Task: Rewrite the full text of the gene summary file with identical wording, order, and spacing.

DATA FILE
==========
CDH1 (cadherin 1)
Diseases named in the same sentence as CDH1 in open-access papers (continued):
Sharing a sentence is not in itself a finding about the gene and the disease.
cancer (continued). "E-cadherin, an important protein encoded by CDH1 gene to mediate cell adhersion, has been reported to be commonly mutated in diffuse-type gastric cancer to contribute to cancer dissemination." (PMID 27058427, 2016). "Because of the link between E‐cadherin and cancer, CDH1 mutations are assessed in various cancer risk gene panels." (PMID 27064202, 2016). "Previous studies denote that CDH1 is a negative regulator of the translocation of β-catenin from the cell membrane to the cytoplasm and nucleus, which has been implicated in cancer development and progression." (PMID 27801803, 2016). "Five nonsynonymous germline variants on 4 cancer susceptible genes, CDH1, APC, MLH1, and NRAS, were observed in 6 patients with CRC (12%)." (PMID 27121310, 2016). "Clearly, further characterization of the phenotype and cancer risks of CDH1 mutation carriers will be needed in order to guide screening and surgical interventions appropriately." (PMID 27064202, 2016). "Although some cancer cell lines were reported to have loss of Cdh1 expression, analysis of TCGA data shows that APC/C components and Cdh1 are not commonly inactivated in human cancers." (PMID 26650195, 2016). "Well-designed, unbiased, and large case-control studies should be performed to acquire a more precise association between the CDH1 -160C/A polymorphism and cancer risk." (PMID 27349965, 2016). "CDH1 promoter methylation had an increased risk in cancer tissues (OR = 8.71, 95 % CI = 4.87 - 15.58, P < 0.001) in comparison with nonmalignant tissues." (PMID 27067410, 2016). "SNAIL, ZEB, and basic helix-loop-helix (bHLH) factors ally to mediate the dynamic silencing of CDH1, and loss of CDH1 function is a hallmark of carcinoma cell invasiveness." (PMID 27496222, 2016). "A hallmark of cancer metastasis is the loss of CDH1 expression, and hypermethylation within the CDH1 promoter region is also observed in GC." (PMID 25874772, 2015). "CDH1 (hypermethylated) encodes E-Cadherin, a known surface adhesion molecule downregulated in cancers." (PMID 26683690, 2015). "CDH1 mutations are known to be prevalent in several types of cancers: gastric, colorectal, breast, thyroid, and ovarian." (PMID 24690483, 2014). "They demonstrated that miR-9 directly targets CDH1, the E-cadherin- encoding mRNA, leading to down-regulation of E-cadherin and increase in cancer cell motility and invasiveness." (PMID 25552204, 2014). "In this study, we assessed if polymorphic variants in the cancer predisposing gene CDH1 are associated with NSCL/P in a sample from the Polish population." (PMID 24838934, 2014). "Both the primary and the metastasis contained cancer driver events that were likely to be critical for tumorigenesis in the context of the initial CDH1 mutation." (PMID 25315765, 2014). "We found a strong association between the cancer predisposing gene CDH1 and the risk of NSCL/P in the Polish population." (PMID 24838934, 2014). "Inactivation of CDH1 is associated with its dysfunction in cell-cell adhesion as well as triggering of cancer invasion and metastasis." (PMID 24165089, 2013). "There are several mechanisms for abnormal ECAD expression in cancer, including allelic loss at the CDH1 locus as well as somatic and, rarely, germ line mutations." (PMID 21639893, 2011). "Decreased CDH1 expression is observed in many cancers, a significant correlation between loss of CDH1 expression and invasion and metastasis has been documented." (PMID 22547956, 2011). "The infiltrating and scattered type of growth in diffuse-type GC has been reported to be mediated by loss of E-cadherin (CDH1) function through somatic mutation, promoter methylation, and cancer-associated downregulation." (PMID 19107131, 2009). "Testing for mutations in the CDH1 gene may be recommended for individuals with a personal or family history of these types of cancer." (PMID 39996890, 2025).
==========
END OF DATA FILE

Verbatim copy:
CDH1 (cadherin 1)
Diseases named in the same sentence as CDH1 in open-access papers (continued):
Sharing a sentence is not in itself a finding about the gene and the disease.
cancer (continued). "E-cadherin, an important protein encoded by CDH1 gene to mediate cell adhersion, has been reported to be commonly mutated in diffuse-type gastric cancer to contribute to cancer dissemination." (PMID 27058427, 2016). "Because of the link between E‐cadherin and cancer, CDH1 mutations are assessed in various cancer risk gene panels." (PMID 27064202, 2016). "Previous studies denote that CDH1 is a negative regulator of the translocation of β-catenin from the cell membrane to the cytoplasm and nucleus, which has been implicated in cancer development and progression." (PMID 27801803, 2016). "Five nonsynonymous germline variants on 4 cancer susceptible genes, CDH1, APC, MLH1, and NRAS, were observed in 6 patients with CRC (12%)." (PMID 27121310, 2016). "Clearly, further characterization of the phenotype and cancer risks of CDH1 mutation carriers will be needed in order to guide screening and surgical interventions appropriately." (PMID 27064202, 2016). "Although some cancer cell lines were reported to have loss of Cdh1 expression, analysis of TCGA data shows that APC/C components and Cdh1 are not commonly inactivated in human cancers." (PMID 26650195, 2016). "Well-designed, unbiased, and large case-control studies should be performed to acquire a more precise association between the CDH1 -160C/A polymorphism and cancer risk." (PMID 27349965, 2016). "CDH1 promoter methylation had an increased risk in cancer tissues (OR = 8.71, 95 % CI = 4.87 - 15.58, P < 0.001) in comparison with nonmalignant tissues." (PMID 27067410, 2016). "SNAIL, ZEB, and basic helix-loop-helix (bHLH) factors ally to mediate the dynamic silencing of CDH1, and loss of CDH1 function is a hallmark of carcinoma cell invasiveness." (PMID 27496222, 2016). "A hallmark of cancer metastasis is the loss of CDH1 expression, and hypermethylation within the CDH1 promoter region is also observed in GC." (PMID 25874772, 2015). "CDH1 (hypermethylated) encodes E-Cadherin, a known surface adhesion molecule downregulated in cancers." (PMID 26683690, 2015). "CDH1 mutations are known to be prevalent in several types of cancers: gastric, colorectal, breast, thyroid, and ovarian." (PMID 24690483, 2014). "They demonstrated that miR-9 directly targets CDH1, the E-cadherin- encoding mRNA, leading to down-regulation of E-cadherin and increase in cancer cell motility and invasiveness." (PMID 25552204, 2014). "In this study, we assessed if polymorphic variants in the cancer predisposing gene CDH1 are associated with NSCL/P in a sample from the Polish population." (PMID 24838934, 2014). "Both the primary and the metastasis contained cancer driver events that were likely to be critical for tumorigenesis in the context of the initial CDH1 mutation." (PMID 25315765, 2014). "We found a strong association between the cancer predisposing gene CDH1 and the risk of NSCL/P in the Polish population." (PMID 24838934, 2014). "Inactivation of CDH1 is associated with its dysfunction in cell-cell adhesion as well as triggering of cancer invasion and metastasis." (PMID 24165089, 2013). "There are several mechanisms for abnormal ECAD expression in cancer, including allelic loss at the CDH1 locus as well as somatic and, rarely, germ line mutations." (PMID 21639893, 2011). "Decreased CDH1 expression is observed in many cancers, a significant correlation between loss of CDH1 expression and invasion and metastasis has been documented." (PMID 22547956, 2011). "The infiltrating and scattered type of growth in diffuse-type GC has been reported to be mediated by loss of E-cadherin (CDH1) function through somatic mutation, promoter methylation, and cancer-associated downregulation." (PMID 19107131, 2009). "Testing for mutations in the CDH1 gene may be recommended for individuals with a personal or family history of these types of cancer." (PMID 39996890, 2025).